PARIS (Reuters) - French President Emmanuel Macron said in a newspaper interview published on Thursday he would push for a European financial transaction tax (FTT) as long as it made sense and was effective.
France and Germany had led efforts to create the tax, which was supposed to help recover public funds used to bail out banks in the financial crisis and to curb speculative trading.
But the talks have dragged on since 2011 as countries struggle to agree what instruments should be covered and at which rate.
Banks and other opponents of the tax argue that it only makes sense if it covers many countries or else transactions will shift towards financial centres not covered by it.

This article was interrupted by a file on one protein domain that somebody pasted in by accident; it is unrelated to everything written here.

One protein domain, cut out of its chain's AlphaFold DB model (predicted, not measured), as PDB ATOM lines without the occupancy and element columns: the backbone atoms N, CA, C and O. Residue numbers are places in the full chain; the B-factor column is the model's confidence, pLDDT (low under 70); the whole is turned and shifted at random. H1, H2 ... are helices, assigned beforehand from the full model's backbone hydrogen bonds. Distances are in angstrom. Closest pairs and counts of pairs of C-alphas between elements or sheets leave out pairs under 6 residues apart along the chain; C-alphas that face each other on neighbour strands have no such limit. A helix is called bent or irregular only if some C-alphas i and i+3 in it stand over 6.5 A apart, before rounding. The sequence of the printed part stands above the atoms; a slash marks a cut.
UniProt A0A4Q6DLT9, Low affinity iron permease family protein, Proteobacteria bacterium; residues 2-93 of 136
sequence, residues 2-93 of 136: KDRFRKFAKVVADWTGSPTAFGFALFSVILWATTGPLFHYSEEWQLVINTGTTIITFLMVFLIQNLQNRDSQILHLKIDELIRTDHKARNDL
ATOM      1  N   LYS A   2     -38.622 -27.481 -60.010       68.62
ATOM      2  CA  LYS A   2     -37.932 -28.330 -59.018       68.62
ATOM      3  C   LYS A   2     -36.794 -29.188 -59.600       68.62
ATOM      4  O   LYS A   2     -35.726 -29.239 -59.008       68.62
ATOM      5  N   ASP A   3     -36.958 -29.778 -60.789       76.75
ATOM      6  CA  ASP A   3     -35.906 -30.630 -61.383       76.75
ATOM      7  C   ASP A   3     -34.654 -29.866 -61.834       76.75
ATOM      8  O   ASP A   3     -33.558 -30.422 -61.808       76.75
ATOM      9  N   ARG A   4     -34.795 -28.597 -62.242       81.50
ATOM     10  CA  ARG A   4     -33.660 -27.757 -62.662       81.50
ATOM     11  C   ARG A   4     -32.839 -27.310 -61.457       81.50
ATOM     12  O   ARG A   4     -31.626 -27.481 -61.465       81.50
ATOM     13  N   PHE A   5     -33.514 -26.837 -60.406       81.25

Macron said that he would “go all the way” on the tax, adding: “I am in no way pulling back on this subject” after some EU lawmakers and NGOs accused him of just that.
However, he added that it depended on whether Britain had access to EU financial markets after Brexit, because otherwise firms would move to London where the tax will not apply.
“I want an FTT that can be applied in a coherent space, makes sense and is effective,” Macron told Ouest France newspaper.
Ten countries - Germany, France, Italy, Austria, Belgium, Greece, Portugal, Slovakia, Slovenia and Spain - have signed up in principle for the tax. A minimum of nine is needed under EU rules.
Macron’s government is pushing hard to attract finance jobs from London and promised last week to axe an tax on intra-day financial transactions that lawmakers added to the last budget bill, much to the fury of French finance firms.
Reporting by Leigh Thomas; editing by Richard Lough